The most-attended public art event on the planet, ArtPrize, takes place only two hours north of South Bend. More than 170 venues – including museums, parks, restaurants, hotels, parking lots and bars – located within three square miles in downtown Grand Rapids, Michigan, open up their doors to the public to display nearly 1,500 pieces of artwork. Artwork can take the form of a simple photograph to a huge art installation spanning a bridge across the river. This is the last week of ArtPrize Eight. It began on September 14 and will end this weekend, October 9.

Why do so many artists want to participate in ArtPrize? Two winners,  which are chosen by public vote and a jury of experts, win grand prizes of $200,000 each. Eight other winners will receive smaller awards. Prizes total $500,000.

ArtPrize is a great way to explore the city of Grand Rapids on foot, while viewing some amazing pieces of artwork. So how do you tackle an event like this? Before you go, I’d suggest doing your research. What are some of the most popular exhibitions? What do you want to see? What venues are hosting the most artwork? You can do the majority of this planning on the ArtPrize website. Since it’s the last week of the event, the first round of voting has already occurred and the top twenty pieces have already been announced, which makes it a bit easier to plan what to see. Once you arrive in Grand Rapids, grab a map at one of ArtPrize’s eight neighborhood HUBs or the main headquarters/HUB, located at 41 Sheldon Boulevard.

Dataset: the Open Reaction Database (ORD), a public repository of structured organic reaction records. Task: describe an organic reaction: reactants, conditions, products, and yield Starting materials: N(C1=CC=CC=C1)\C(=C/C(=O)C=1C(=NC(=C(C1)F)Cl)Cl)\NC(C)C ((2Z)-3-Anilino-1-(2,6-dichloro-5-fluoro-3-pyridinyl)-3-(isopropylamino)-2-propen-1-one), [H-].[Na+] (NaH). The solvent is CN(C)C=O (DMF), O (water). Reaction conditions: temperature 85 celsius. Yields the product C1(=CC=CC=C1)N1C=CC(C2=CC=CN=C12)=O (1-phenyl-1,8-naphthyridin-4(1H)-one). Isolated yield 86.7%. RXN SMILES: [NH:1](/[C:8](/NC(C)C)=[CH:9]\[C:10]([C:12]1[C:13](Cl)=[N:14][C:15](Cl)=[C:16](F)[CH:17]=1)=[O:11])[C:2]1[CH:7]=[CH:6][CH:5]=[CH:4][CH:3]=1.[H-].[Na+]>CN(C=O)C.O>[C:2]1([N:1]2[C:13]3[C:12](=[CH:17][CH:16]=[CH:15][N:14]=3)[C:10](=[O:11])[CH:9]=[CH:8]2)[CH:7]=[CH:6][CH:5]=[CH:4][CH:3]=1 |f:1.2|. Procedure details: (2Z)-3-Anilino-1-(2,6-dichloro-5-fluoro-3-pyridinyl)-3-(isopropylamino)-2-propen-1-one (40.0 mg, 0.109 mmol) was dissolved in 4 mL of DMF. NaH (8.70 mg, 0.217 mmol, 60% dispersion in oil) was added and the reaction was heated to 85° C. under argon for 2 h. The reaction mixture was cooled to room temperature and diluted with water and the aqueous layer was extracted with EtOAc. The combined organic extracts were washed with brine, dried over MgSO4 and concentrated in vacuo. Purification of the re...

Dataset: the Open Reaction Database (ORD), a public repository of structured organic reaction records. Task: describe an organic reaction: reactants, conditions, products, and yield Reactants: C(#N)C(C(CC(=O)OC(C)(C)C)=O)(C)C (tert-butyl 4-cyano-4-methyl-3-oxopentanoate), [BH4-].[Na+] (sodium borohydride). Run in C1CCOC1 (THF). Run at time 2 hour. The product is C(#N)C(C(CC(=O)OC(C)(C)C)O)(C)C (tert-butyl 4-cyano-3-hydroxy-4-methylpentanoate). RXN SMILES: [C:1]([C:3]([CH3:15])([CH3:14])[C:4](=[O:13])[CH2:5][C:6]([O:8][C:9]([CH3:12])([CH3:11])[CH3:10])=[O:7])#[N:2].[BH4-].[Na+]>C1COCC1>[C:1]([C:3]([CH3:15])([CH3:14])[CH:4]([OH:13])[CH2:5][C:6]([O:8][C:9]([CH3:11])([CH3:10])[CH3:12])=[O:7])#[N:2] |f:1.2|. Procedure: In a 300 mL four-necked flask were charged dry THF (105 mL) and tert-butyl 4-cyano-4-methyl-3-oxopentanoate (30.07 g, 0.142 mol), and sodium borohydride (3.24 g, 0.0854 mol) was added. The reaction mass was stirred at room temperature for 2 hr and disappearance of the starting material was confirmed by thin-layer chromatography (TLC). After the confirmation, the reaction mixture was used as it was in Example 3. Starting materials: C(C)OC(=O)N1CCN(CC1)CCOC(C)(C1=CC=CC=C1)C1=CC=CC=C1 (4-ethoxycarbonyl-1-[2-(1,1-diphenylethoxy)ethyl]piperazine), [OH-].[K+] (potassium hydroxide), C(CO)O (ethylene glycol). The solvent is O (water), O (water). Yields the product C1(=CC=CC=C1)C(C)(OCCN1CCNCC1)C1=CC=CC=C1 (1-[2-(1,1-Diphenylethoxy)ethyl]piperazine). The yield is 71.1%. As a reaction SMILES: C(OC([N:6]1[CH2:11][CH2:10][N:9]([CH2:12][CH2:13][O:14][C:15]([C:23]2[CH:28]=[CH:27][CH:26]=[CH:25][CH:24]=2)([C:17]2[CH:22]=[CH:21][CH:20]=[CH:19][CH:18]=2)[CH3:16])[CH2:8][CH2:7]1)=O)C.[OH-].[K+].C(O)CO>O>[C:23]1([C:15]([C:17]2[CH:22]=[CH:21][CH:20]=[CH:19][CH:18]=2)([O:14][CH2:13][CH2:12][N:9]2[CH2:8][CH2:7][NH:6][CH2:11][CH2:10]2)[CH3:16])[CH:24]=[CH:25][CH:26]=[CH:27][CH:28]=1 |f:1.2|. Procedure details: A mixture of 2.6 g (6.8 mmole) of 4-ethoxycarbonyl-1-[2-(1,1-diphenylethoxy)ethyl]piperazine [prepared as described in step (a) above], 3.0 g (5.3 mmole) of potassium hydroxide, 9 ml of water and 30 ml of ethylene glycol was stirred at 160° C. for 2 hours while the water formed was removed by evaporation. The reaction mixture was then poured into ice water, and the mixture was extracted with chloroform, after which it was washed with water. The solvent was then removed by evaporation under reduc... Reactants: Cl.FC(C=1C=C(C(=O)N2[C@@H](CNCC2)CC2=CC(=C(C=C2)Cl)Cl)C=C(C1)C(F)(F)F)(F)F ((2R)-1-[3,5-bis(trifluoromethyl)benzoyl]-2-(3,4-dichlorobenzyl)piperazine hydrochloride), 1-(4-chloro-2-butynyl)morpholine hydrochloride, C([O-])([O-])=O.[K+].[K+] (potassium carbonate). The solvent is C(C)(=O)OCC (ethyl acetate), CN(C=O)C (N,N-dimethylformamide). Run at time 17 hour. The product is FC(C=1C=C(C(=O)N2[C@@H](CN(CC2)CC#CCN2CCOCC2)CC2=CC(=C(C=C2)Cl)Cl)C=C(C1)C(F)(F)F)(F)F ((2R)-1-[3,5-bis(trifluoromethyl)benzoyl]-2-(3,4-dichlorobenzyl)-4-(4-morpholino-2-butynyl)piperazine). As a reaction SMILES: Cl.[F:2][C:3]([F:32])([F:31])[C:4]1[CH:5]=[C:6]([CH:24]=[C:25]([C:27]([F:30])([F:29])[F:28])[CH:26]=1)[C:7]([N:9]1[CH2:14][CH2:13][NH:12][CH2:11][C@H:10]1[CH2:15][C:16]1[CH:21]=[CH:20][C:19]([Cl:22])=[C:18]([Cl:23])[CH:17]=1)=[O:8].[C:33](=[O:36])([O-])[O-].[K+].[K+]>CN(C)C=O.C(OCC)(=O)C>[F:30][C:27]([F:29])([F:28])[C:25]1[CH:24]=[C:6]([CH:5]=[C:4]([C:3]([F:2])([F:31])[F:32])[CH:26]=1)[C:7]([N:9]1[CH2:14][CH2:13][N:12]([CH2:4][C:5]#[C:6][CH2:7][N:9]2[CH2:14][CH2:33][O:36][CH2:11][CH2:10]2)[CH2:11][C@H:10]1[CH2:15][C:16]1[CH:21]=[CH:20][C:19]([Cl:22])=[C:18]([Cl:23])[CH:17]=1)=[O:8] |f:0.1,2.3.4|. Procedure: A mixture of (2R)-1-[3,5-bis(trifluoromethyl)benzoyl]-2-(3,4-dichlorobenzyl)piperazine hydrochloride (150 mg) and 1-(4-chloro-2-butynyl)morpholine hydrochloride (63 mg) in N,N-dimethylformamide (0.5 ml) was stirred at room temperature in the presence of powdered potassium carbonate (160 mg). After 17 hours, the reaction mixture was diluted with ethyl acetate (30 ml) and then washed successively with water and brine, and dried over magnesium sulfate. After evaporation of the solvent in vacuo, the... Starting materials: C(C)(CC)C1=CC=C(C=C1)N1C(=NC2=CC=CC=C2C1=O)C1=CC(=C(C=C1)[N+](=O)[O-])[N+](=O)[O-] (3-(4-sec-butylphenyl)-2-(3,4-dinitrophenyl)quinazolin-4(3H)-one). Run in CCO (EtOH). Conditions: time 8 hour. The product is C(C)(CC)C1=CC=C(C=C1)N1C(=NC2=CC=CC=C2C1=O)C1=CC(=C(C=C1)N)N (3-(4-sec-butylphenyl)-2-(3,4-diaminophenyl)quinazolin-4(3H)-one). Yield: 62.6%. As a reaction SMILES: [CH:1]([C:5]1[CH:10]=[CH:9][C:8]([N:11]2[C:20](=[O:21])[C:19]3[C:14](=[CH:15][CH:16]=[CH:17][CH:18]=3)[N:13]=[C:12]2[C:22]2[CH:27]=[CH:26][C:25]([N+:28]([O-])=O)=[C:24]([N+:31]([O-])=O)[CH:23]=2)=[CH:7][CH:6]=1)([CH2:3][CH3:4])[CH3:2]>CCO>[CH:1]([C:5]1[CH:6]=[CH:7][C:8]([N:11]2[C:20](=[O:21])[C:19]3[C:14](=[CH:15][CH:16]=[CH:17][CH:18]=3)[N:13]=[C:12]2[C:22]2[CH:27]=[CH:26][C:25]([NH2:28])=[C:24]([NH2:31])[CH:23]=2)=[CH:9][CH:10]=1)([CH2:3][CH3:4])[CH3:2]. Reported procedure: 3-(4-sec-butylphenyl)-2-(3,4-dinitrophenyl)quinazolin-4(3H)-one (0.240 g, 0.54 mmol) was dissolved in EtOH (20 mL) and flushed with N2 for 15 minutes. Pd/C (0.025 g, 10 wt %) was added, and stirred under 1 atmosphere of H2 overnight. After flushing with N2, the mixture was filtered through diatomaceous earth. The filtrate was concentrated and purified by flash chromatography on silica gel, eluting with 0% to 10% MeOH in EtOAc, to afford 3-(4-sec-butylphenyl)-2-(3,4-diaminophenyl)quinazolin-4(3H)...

As you may know, Grand Rapids has been voted best craft beer city in the United States multiple times, so while you’re there, stop by one of the many delicious breweries or restaurants featuring great beers, such as Founders Brewery, Brewery VivantThe Green Well or Hop Cat.

Here’s a video of last year’s event so you can get a sense of the fun:

ArtPrize Seven from ArtPrize on Vimeo.

Here are a few of my photos from a few years back:

In my opinion, ArtPrize is one of the greatest public art events in the country, which is probably why The New York Times included it in its list of 52 Places to Go in 2016. Take advantage of living so close and head up there this weekend!



A Long Weekend in Northern Michigan


View from Old Mission Lighthouse

As the Pure Michigan radio ads remind us on a regular basis, Northern Michigan is home to miles and miles of pristine coastline, clear turquoise waters, beautiful forests, tall sand dunes, craft beer, wineries and quaint boutiques and main streets. Tim Allen is definitely not lying to us in those ads – Michigan has many beautiful areas and great vacation destinations.